The following facts are undisputed for purposes of this motion except where specifically noted. Phipps was the Director of defendant CCDC's Women, Infants, and Children program ("WIC program") from on or about August 1990 until on or about May 6, 1999. (Compl. ¶¶ 4, 20; Declaration of Maria, Cruz dated January 25, 2001 ("Cruz Decl."), n.2; Pl.'s 56.1 Counter-St. ¶ 1.) CCDC is a New York Corporation incorporated on or about April 21, 1987, doing business as Soundview Health Center. (Compl. ¶ 5.) Defendant NCR is a New York Corporation incorporated on or about April 14, 1993. (Compl. ¶ 6.) Defendant Espada is the chairman and/or Director of CCDC. (Compl. ¶ 7.) Defendant Love is a Senior Vice-President for CCDC. (Compl. ¶ 8.) Defendant Brennan is the Chief Financial Officer for CCDC. (Compl. ¶ 9.) Defendant Cruz is the Executive Director of NCR. (Compl. ¶ 10.) Defendant Hill is a Coordinator of Human Resources for CCDC. (Compl. ¶ 11.)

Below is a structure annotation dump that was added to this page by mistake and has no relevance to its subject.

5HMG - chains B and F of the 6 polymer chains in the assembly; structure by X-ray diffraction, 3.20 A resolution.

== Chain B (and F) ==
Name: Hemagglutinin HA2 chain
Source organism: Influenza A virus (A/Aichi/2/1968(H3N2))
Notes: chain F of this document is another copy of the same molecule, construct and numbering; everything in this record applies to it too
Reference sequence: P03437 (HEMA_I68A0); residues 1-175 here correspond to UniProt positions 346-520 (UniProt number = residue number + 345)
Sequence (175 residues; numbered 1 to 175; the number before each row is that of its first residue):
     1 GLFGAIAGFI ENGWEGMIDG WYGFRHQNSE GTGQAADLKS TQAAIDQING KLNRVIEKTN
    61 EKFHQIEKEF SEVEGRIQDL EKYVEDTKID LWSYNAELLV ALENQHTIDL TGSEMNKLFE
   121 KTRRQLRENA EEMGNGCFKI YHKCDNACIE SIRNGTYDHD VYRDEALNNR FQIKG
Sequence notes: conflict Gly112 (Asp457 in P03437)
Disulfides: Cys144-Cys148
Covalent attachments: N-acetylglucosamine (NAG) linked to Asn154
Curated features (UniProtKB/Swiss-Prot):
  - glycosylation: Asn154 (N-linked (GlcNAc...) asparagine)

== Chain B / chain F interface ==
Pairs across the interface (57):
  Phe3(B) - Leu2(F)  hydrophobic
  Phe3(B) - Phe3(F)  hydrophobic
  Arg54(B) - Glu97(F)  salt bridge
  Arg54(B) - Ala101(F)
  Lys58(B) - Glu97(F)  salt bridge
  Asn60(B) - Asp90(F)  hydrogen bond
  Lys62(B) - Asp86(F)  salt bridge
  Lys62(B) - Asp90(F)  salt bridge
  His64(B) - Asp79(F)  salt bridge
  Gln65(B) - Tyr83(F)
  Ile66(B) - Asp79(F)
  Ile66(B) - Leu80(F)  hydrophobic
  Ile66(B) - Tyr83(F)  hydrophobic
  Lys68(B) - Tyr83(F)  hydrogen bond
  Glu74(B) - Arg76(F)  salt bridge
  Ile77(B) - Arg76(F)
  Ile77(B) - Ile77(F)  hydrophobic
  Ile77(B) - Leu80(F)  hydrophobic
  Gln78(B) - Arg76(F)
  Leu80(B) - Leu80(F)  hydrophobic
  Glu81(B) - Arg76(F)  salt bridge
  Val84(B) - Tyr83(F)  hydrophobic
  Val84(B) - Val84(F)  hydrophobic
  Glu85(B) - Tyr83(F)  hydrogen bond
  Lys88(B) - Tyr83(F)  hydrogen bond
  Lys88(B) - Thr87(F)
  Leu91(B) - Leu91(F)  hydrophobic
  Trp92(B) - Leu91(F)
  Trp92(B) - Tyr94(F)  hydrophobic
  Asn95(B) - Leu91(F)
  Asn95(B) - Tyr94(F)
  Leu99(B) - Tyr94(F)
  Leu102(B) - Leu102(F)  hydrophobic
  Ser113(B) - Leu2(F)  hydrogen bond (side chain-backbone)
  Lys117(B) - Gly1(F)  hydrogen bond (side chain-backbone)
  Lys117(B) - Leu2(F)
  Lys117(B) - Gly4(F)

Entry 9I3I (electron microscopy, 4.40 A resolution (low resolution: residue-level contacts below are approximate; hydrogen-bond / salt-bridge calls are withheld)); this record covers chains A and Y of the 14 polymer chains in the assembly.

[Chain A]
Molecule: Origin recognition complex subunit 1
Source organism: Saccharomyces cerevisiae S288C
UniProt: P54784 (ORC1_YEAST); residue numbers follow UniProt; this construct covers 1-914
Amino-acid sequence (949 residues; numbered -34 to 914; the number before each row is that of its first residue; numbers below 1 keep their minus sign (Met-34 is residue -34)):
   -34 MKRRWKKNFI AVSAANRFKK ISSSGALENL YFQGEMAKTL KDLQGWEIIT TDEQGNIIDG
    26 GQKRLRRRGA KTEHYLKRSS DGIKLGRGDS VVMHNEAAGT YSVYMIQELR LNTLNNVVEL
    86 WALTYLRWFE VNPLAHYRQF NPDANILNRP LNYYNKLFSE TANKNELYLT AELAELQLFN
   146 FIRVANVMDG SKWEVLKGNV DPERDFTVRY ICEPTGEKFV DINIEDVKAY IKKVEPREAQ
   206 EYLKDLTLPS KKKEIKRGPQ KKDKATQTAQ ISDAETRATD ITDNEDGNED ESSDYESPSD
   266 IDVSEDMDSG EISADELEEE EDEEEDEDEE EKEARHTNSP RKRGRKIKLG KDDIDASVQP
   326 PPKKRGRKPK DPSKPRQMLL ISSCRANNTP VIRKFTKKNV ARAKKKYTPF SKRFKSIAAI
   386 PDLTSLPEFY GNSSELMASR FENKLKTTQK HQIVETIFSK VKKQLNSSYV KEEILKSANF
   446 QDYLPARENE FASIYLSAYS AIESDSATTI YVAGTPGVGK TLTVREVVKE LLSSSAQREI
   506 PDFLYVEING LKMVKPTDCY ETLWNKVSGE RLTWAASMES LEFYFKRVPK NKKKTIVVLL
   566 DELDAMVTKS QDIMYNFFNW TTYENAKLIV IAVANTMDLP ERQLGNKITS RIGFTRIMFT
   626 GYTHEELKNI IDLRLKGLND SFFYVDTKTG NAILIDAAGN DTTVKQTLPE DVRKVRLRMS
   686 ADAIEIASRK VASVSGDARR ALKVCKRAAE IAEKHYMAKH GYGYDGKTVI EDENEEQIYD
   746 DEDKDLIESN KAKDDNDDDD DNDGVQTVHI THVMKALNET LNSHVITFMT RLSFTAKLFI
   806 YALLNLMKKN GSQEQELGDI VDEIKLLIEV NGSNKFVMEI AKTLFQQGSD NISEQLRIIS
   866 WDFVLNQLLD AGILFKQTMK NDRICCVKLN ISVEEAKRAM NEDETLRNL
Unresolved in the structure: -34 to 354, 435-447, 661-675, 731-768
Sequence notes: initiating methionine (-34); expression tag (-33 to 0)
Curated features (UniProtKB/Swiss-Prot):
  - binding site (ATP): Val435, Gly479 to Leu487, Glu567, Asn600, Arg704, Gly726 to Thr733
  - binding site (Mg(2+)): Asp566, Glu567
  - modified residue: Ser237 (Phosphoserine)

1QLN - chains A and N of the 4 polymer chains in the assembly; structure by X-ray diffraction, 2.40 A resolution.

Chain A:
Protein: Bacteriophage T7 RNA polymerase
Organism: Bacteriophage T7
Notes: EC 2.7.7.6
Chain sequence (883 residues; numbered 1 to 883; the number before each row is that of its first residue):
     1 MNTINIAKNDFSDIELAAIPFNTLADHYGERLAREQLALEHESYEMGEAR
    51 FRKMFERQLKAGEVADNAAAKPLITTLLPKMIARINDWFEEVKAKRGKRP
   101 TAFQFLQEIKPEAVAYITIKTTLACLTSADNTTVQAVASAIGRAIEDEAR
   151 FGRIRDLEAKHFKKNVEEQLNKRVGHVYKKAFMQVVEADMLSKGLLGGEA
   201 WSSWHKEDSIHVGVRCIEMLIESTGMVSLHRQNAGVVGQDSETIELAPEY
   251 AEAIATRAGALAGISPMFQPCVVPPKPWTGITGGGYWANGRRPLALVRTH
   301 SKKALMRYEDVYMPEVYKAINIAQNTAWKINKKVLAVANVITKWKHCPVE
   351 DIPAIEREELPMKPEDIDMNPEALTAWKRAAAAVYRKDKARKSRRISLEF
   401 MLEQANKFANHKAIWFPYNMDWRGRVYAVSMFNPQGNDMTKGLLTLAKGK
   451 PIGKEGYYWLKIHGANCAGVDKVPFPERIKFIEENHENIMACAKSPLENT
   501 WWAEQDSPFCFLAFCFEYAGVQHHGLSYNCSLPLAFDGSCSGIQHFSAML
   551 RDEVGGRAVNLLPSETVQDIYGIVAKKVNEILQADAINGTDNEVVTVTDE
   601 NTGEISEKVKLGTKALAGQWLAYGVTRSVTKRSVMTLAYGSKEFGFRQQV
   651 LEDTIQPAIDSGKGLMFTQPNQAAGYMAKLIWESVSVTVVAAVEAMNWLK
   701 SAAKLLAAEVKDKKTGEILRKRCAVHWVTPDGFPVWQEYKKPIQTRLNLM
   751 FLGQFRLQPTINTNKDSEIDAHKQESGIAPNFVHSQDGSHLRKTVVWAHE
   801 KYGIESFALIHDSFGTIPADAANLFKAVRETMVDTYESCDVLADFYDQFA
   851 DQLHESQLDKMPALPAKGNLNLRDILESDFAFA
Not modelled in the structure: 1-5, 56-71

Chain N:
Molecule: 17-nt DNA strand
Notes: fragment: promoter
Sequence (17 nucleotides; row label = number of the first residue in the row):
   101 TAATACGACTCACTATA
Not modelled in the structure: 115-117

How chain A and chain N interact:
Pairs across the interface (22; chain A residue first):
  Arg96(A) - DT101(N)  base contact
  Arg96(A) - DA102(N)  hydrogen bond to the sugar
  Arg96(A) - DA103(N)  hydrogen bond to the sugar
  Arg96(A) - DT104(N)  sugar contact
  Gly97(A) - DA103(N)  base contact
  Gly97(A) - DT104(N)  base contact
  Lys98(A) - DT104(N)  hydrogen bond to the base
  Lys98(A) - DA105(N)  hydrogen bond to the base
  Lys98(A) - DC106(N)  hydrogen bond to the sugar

The Child Nutrition Act, 42 U.S.C. § 1786 et. seq. ("CNA"), was enacted to provide supplemental foods and nutrition education to women, infants, and young children from families with inadequate income. See 42' U.S.C. §"1786(a). The CNA provides for grants to assist State agencies to provide, through local agencies, supplemental foods and nutrition education to eligible women and children. See 42 U.S.C. § 1786(c). The State agency receiving assistance must submit a plan of operation and administration to the Secretary of Agriculture containing various information designed to implement the purposes of the CNA. See 42 U.S.C. § 1786(f). CCDC runs a WIC program by authority and contract granted by New York State by authority granted to New York State through the CNA. (Compl. & 5.)